Big History Project
- Activity: Easter Island Mystery
- Activity: Vocab Tracking
- What Is Big History?
- The Big Bang
- Activity: Visions of the Future
- Introduction to Thresholds of Increasing Complexity
- Complexity and Thresholds
- Infographic: Timeline
- Quiz: Welcome to the Big History
We hear David Christian’s explanation of Big History's 13.8-billion-year timeline and multidisciplinary approach. Created by Big History Project.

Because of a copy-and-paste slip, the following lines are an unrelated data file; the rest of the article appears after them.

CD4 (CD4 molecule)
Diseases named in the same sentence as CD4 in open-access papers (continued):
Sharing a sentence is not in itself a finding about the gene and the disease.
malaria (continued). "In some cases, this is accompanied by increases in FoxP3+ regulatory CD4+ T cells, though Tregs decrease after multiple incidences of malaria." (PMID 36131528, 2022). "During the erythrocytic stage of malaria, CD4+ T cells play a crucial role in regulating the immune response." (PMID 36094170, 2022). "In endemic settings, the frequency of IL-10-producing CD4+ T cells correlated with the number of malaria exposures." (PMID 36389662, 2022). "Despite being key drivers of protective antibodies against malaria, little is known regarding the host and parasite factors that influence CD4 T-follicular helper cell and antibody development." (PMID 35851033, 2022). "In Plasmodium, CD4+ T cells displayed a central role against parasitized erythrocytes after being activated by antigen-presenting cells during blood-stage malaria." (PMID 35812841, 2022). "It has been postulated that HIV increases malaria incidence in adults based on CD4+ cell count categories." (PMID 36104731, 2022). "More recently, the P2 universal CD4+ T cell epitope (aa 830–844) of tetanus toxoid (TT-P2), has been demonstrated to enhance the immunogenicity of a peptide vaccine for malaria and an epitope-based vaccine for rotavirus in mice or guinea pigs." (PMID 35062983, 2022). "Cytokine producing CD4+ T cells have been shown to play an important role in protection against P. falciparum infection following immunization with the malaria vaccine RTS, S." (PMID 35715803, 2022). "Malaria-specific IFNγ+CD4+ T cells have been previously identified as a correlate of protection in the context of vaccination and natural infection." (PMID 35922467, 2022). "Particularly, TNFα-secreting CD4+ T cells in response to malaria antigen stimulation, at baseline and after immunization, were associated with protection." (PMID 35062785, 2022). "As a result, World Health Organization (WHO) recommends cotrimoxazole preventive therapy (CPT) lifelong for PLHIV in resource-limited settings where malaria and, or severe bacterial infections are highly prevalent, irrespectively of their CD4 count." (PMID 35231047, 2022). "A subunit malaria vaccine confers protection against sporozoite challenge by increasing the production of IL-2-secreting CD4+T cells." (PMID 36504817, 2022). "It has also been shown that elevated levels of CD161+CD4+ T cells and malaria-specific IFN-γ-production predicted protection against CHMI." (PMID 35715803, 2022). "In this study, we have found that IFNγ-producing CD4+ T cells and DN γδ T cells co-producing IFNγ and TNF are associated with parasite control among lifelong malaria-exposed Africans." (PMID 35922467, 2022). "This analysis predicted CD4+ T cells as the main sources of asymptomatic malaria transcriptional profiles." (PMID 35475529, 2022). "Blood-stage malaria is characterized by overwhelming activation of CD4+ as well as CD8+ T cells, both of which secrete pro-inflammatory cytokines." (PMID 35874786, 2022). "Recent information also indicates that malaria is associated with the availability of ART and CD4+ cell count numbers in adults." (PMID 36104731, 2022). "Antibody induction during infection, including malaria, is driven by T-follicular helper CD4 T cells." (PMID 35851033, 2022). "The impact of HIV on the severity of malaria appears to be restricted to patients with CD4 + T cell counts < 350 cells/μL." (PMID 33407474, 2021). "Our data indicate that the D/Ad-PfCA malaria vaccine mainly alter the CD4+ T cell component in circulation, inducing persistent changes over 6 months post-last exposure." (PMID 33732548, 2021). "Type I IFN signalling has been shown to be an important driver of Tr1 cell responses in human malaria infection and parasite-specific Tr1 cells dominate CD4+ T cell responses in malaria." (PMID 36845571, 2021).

DAVID CHRISTIAN: Earth is the place that we humans call home. It's a very beautiful place with staggering variety: gorgeous landscapes from mountains to rivers to oceans; a staggering variety of different species from redwoods to swallows to beavers to spiders; and, of course, seven billion other humans like you and me-- perhaps the weirdest species of all. And then look above us. Look at the sun. It's the battery of life here on Earth. But our sun, it's just one of perhaps a hundred billion stars in our galaxy, the Milky Way. And the Milky Way is perhaps just one of a hundred billion, maybe 200 billion galaxies in the Universe. So, how did things get to be the way they are? How was the Universe created? Why does it work the way it does? Why are stars so big? Why are you and I so small? Why do we find ourselves in this particular part of the Universe, on this tiny planet buzzing with life? Why are humans so powerful? What does it mean to be "human"? These are wonderful questions and they've been asked by people in all societies. And they have also been asked by a lot of people with great expertise: geologists ask them; biologists ask them; astronomers, physicists, historians, anthropologists. What we want to do in this course is to take the expert answers and try to blend them into a single, coherent story that will explain how everything came to be the way it is, how we fit in, and where, perhaps, everything is going. Take a look at this timeline. It shows my own journey through time. And what I've done is I've placed on it events that seem important in my own life. We can think of them if you like as thresholds, crucial turning points in my life. For example, at the age of three months I traveled to Nigeria. I went to Canada, where I met my wife. I went to university. I trained as a Russian historian and I got my first job in Australia. All those things were important. But now, I carry three passports because I've traveled so much. And the trouble is, I'm not really sure, in a sense, what country I belong to or, in a sense, who I am. I was never really content, therefore, to understand just the history of one country, or even to teach the history of one country Take Russia, in my case. What I wanted to know about was the history of humanity as a whole. Now, if you think about it, that question forced me back. If you want to know about humanity, you have to ask about how humans evolved from primates. You could push that back, ask how primates evolved. Back and back and back until, eventually, you're talking about the origins of life on Earth. And once you're doing that, why not ask about the origins of the Earth and the whole Universe? Now, these questions are huge but they seemed really important to me because asking them gave me a sense of understanding what I am and what it is that I'm part of. Eventually, I realized that all human societies have asked these same questions, I think for the same reason as I asked them, but their answers were incredibly diverse. Some say that the Universe has always existed. Some say it was created very recently. Some say it was made by the gods, some say it arose out of a sort of cosmic mush. And then what the stories do is they go on to tell about the origins of the stars, of the sun and moon, of the mountains and seas, and rivers, of plants and animals, and, of course, of you and me. Big history is a modern version of all these stories. It uses the best information that we have available in our society, but of course it's not perfect. New information keeps appearing, and as a result, we have to keep adjusting the story and improving it. And there are many areas to which we don't have perfect answers-- we're really not sure. So, the story keeps changing in small ways and that, frankly, is one of the things that makes it so exciting. Now, you see my personal timeline. You can think of it as a sort of personal origin story and you can all write timelines of your own. To some of you, I guess it may seem pretty long, but if you want to look for a long timeline, think about the history of the Universe. That timeline is 13.7 billion years. Now, let's just take time out to get your mind around that figure. If you were to count numbers, each number a second, and you counted up to a million, how long would it take you? Well, the answer is it would take you about eleven and a half days. If you were to count to a billion, it would take you a thousand times as long, which is about 32 years. And if you were to count to 13.7 billion, it would take you over 400 years. Now, that's a huge story, but that's the story we're going to tell in this course. It's a fantastic story. It's got lots of twists and turns, lots of unanswered questions, lots of fascinating ideas and stories in it. One of the things we're going to really focus on is the idea of increasing complexity. Over 13.7 billion years, what we see is that gradually there appear in the Universe at "threshold" moments as we'll call them, new things, more complex things with entirely new qualities. And we'll focus on eight of these threshold moments, and they culminate in today's world. The last threshold is the creation of today's world, and that is one of the most complex things we know. So, by the end of this course, you'll have surveyed the whole history of the Universe and you'll know how you fit into it. So, let's get started.